Repurpose old hard disk as centrifuge
Sambal, one of my favourite condiment; technically, it goes well with ANYTHING. Did I said ANYTHING?! YES, ANYTHING! Not surprisingly, in the cold, wet, and miserable winter in London; the thought of having sambal served over nasi lemak lingers. But the exorbitant price of 12quid per pathetic serving at a nearby stall really puts me off. It is the state of the mind when it is to overcome hunger and bad weather.
Usually, sambal is prepared in big quantities and distributed to the family members. Having been familiarized with the tedious operation of preparing sambal and the amount of oil used, I do wonder if the oil content in a sambal is removed one way or the other, will it still taste the same? Several ways I have experimented. The most classic method is to let the sambal sit for several hours, until a layer of oil surfaced and then siphoned off. Being the geek one, I wonder if having sambal applied with centrifugal force to separate the solid from the liquid; does it matters at all to the taste, texture, and most importantly to the health conscious ones.
Knowing that I have a zero chance of getting my paws on a centrifuge without cutting the red tape and overcome the bureaucracy, I have decided to make one myself. Having considered the relationship between the materials to be separated react differently to the amount of time, RPM, centrifugal force applied to it; I need a mechanism that spins at high RPM, and a mechanism to computerized the parameters to be applied to the centrifuge. So I started by making the mechanism that spins, just for the instant gratification of looking at something that spins. The computerized portion, I have thoughts of using an optical encoder to calculate the RPM, and an ESC motor controller to regulate the RPM, and also a computerized timer. This make will come at a stage after the spinning mechanism is done.
Bill of Materials: You will need the following to make a mechanism that spins at high RPM.
- Unloved old hard disk drive. I am using WD400EB.
- Custom Laser cut acrylic disk to fit the spindle of the hard drive
- Custom laser cut acrylic hub to fit an eppendorf or two
Having the long history of extracting rare earth magnets from many hard disks from different manufacturer; I find the WD400EB is the easiest to dismantle. My criterion of a good to dismantle hard disk is as follow: no quirky proprietary screws, no screws secured with torque that a human powered muscle cannot handled, and simplistic “clam shell” design.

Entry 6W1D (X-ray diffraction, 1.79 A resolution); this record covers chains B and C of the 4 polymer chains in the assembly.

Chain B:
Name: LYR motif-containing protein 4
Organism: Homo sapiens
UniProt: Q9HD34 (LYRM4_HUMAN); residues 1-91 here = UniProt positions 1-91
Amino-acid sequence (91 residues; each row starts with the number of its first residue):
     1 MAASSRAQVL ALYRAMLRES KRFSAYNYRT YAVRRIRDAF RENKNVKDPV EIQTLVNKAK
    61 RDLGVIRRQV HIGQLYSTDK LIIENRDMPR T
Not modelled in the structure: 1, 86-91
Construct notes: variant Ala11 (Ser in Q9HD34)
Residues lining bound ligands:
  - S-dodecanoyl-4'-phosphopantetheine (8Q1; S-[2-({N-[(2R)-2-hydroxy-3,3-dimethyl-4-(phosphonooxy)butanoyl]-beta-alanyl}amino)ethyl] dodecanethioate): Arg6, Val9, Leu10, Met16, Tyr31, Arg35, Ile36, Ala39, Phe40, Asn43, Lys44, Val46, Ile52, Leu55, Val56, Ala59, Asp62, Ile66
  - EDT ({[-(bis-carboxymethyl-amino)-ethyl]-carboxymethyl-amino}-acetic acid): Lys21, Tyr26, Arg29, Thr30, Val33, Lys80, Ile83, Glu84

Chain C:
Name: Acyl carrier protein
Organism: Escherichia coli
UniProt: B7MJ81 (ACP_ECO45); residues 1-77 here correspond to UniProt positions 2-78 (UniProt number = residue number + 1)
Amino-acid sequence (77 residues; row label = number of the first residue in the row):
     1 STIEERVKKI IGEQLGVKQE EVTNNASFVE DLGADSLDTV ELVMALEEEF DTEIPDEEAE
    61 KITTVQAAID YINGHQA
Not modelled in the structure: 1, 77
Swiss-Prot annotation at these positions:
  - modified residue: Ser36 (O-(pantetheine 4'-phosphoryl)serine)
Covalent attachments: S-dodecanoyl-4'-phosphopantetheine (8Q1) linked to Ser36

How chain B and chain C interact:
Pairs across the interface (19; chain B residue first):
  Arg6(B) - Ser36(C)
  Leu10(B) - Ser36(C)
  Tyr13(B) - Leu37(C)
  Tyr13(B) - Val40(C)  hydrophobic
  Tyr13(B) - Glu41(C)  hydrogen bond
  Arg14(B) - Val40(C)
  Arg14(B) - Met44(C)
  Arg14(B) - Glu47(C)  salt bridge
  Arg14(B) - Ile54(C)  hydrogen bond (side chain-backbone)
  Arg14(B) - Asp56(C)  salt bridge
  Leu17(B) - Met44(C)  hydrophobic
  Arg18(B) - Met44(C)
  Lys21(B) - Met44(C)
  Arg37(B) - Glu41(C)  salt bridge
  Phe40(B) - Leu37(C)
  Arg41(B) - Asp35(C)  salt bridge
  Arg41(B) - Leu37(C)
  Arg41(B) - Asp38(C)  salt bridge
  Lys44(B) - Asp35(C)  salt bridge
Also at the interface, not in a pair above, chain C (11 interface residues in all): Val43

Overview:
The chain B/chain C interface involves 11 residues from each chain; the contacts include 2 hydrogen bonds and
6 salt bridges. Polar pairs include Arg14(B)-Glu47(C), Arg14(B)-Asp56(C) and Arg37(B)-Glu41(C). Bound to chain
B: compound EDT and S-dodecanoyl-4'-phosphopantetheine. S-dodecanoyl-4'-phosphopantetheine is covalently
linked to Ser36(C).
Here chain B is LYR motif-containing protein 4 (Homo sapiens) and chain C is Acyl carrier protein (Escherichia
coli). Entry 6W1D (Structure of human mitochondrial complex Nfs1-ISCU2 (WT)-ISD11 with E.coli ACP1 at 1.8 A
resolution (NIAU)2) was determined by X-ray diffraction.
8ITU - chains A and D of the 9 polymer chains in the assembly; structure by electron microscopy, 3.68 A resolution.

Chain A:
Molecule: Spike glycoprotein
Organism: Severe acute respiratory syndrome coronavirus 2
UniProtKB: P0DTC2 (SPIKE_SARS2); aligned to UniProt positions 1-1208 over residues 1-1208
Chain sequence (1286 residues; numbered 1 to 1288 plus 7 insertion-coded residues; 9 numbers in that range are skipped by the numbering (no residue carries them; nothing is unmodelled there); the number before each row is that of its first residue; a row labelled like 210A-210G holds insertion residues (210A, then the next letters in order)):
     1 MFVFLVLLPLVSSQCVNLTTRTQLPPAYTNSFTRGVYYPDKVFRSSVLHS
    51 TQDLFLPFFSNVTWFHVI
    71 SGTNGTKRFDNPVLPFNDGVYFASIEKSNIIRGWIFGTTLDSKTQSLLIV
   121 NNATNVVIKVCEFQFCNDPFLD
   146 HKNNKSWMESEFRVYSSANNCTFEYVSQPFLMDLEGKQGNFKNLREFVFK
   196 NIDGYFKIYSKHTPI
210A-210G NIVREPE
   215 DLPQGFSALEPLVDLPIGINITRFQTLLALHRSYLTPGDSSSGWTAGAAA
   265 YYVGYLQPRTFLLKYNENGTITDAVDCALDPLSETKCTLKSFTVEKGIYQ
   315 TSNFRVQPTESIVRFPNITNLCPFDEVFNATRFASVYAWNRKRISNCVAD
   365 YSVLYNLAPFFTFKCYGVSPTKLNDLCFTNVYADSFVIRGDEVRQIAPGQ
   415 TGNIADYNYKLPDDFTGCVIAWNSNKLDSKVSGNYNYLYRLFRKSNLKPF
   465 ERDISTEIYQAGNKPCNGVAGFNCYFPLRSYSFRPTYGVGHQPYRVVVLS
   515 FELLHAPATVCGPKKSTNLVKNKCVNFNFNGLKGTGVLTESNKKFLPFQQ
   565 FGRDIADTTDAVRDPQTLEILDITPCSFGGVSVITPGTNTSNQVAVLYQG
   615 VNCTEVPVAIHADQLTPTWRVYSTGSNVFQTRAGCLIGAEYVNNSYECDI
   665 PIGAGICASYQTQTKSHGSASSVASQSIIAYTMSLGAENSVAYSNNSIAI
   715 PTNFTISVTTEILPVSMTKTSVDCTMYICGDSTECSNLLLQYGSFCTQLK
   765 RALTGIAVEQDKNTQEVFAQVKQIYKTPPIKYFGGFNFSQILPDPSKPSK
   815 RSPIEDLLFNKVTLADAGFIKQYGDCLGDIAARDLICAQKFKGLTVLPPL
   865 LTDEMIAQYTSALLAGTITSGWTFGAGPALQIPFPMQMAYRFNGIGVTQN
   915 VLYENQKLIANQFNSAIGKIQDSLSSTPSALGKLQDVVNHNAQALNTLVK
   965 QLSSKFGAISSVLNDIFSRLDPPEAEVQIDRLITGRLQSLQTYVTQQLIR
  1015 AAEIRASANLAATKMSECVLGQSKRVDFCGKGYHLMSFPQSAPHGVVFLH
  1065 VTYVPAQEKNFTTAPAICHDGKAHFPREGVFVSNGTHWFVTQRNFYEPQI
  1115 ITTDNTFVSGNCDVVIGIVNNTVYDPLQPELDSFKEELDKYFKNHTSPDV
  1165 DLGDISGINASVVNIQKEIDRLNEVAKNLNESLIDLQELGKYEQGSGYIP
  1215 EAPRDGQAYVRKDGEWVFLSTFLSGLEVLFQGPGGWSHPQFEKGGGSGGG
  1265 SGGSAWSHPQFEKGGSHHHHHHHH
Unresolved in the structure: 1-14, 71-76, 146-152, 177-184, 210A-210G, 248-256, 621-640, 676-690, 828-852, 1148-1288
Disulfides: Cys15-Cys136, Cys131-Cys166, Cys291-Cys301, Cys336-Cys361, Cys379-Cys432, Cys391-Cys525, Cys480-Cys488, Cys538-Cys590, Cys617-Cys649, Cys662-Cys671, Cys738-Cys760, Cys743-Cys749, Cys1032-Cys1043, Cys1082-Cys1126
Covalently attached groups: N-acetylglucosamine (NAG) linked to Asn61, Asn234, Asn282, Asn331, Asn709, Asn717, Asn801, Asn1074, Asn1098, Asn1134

WD400EB with innards removed. Note the M2 screw size used on the spindle is arranged at 60degrees a part, relatively to the spinning axis.
First iteration of the custom laser cut acrylic disk to determine the right fit. The exact measurements of the screw size, the location of the screws, the diameter of the disk, and the location to place the hub need to be determined. The diameter of the disk is 90mm, 6x M2 screws positioned at 60 degrees apart relatively to the axis.
This the following diagram with the exact measurement is sent to the laser cutter to be cut on 3mm thick acrylic. Thanks to my kaki asri and syazwan for manning the laser cutting!
Subsequent iteration of custom laser cut disk and hub to secure 4 eppendorf is assembled on the hard disk.
Spin baby spin!!!
Till last Friday end of office hours I can’t get my hands on an Eppendorf to carry out the sambal experiment. So I decided to pull a scrambled egg prank on the missus (yeah, I know april fools day is over few days ago). I would devise a contraction to spin an egg in the shell at 5400RPM. the content inside of the egg will be scrambled after subjecting to centrifugal force. Put that egg back into the fridge at the exact location where she will take an egg to make a sunny side up the next morning. Then, SURPRISED!!! I did have the thought of scrambled all the eggs in the fridge, but egg omelette, egg custard, chawanmushi for the next few days?! no way!
This is how an undisturbed egg looks like under LED light. Once the egg is applied with centrifugal force, the content will be cloudy because the content is scrambled.
The egg does not fit the Eppendorf hub snugly; hence need a contraction of some sort to hold it in place.
After some design considerations, it is best to secure the egg in a plastic bag for insurance. The cable ties are meant to hold the egg in position.
When doing at experiment, it is very important to consider all the safety aspects; especially on the issue of failed experiment due to the malfunction of test equipment. In the case of dislodged parts at high RPM with respectable amount of centrifugal force, the projectile can be deadly. I have used one of my ex-project’s container turned upside down to contain any possible projectile and splatter. Of course, the material strength of the container need to be proportionate to the force going to be applied. I would definitely use my 20mm thick polycarbonate container if it is available, but it was discarded as junk when i was away.
Fingers crossed and let’s get started!!! Igor, pull the switch !!!!!!!!!!!
The aftermath of spinning at 5400RPM…. The egg splattered because the shell is acting against the cable tie at high G and gave way. The good thing is, at design stage I have considered the possible outcomes and decide to place the egg in a plastic bag for insurance. My insurance paid off! No messy aftermath to clean up!!! The down side, missus will not be pranked until I devise a better contraction to hold the egg.
Oh wait….. I forgot that I don’t have a missus yet.